Analysis: Pirates better off financially than most


To continue reading, log into your account:

[theme-my-login show_title=0]
Bob Nutting in Bradenton, Fla. during spring training. - AP

Time is running out to hammer out the details for the 2020 Major League Baseball season. There is still hope that the league and players association will be able to broker a deal, which would bring in new revenue streams, increase players salaries and keep both sides out of arbitration, but it is starting to become more likely that the season will have to be mandated by Rob Manfred, who was given that power under the March agreement.

A recent spike of COVID-19 positive tests across the country, most notably in Florida, could also jeopardize the season, but if it were to unravel, it looks more likely that the labor dispute will be the cause.

If there is a season, without fans in attendance, it is destined to be a down year financially for the league and its 30 member franchise, regardless of the structure of any final agreement. In-stadium revenue accounts for roughly 40 percent of the league's total pool and, even with fewer games leading to less pay for players, that lost income could put multiple -- or all -- teams in the red for 2020.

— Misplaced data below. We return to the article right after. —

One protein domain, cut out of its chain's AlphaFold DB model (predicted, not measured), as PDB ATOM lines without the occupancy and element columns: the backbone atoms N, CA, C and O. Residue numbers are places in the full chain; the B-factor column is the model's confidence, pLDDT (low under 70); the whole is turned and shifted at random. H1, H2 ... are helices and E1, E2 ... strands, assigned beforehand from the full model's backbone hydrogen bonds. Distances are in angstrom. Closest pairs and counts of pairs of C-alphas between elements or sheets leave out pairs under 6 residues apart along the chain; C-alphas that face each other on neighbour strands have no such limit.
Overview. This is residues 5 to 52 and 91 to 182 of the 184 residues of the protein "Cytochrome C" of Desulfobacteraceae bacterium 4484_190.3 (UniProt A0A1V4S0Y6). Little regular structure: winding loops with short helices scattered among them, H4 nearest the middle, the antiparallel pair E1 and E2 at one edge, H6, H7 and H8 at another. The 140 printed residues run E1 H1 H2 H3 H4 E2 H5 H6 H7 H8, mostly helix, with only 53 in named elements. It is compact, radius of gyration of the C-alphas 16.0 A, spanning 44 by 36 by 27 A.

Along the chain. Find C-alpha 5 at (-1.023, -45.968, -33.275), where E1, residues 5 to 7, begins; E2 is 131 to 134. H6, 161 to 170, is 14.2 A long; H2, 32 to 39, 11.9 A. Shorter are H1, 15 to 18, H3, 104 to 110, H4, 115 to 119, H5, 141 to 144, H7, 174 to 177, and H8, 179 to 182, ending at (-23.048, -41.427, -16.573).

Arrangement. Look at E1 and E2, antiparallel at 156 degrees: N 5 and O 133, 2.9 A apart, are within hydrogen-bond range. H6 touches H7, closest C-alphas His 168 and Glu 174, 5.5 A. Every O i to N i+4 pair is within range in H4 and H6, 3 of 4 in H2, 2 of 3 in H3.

However, those losses might not be equally distributed. Small-revenue teams, such as the Pirates, seem to be in better position to absorb the blow better than their larger-revenue counterparts.

To continue reading, log into your account: